Dr. Jim Cole – Teaching Tolerance

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Filtering People

Prejudices exist in almost every human context, but how do we overcome them and act without stereotypes? This program’s guest is Dr. Jim Cole, who lives in Ellingsburg, Washington and is a psychologist. We discussed diversity training – the process of becoming more aware of the prejudices we have. This program was originally broadcast in November of 1993, when Radio Curious was called Government, Politics and Ideas.

Dr. Jim Cole recommends books by Jane Lovelock.

Originally Broadcast: November 23, 1993

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Dr. David Kiersey – What is my Personality?

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My guest in this program is Dr. David Kiersey, the author of a book called “Presidential Temperament.” Dr. Kiersey took the Meyers-Briggs Temperament inventories and developed what has come to be known as the Kiersey Temperament Sorter. In so doing, he has established and identified several different types of character and temperament of people. In his book, “Please Understand Me,” the reader may use the Kiersey Temperament Sorter to get an idea of his or her personality and temperament traits. With his history and experience, Kiersey has examined the people who have become a President of the US and set out his analysis in “Presidential Temperaments.” In this program, originally broadcast in November of 1993 when Radio Curious was called Government, Politics and Ideas, we’ll be talking about the book and some of the temperaments of the various Presidents.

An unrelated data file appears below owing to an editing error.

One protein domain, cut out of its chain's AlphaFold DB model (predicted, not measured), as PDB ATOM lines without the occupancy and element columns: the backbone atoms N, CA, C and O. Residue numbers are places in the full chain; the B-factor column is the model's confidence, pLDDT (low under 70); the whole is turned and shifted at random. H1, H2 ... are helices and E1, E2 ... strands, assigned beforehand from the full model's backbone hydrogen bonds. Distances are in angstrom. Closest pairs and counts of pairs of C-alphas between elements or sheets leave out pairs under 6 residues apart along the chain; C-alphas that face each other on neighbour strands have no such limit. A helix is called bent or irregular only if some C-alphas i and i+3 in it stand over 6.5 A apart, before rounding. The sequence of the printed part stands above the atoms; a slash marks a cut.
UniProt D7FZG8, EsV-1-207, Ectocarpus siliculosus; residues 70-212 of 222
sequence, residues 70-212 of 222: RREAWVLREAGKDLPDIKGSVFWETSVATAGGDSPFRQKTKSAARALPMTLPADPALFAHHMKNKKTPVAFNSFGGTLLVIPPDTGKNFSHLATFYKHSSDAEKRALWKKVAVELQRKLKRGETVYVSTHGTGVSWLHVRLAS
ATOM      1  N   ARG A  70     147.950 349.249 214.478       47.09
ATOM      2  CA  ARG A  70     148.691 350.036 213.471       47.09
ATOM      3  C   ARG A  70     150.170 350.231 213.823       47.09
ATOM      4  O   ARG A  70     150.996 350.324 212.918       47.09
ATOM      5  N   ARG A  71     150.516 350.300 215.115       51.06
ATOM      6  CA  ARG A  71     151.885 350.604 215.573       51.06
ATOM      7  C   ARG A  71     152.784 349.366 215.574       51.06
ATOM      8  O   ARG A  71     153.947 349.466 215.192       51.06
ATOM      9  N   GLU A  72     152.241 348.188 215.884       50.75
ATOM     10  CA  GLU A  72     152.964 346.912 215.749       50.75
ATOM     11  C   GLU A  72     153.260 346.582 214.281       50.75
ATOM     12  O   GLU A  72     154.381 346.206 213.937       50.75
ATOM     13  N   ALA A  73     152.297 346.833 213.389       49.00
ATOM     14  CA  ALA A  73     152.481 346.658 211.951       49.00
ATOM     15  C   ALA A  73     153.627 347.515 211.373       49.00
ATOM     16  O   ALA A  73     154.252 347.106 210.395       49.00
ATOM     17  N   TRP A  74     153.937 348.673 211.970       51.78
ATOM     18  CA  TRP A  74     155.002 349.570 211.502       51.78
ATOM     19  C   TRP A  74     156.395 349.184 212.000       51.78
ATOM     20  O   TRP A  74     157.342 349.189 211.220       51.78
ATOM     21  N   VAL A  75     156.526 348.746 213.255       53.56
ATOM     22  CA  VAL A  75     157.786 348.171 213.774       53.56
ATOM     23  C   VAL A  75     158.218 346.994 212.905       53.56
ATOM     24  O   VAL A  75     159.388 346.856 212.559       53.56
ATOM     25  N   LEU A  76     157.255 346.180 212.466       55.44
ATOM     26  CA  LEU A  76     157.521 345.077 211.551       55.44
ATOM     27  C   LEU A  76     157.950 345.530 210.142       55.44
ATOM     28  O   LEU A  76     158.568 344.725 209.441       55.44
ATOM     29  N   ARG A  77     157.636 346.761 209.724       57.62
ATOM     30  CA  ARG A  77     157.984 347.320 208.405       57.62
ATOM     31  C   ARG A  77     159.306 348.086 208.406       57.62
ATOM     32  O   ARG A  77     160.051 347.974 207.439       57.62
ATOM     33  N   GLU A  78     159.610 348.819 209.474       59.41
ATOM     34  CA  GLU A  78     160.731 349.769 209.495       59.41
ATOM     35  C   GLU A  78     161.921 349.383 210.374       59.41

Dr. David Kiersey recommends “Killer Angels,” by Michael Shaara & The Hornblower Series, by Horatio Hormblower.

Originally Broadcast: November 19, 1993

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Woodbine, Onaje Ph.D. — Black Gods of the Asphalt Part Two

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The transcendent experience of street basketball is the topic of two conversations with Onaje X. O. Woodbine, author of “Black Gods of the Asphalt: Religion, Hip-Hop, and Street Basketball.” Woodbine grew up in the inner-city of Roxbury, Massachusetts, became a skilled street basketball player and attended Yale University on a basketball scholarship. After two years as a star player on the Yale team, he chose a different life path and quit.

 

After graduating from Yale, Woodbine earned his Ph.D. in religious studies from Boston University. His book, “Black Gods of the Asphalt” presents a social-anthropological view of this inner-city sport where coaches often assume the role of father, mentor and friend. He contrasts the lessons learned on the street basketball courts, with those learned at the predominantly white basketball courts and locker rooms of Yale University.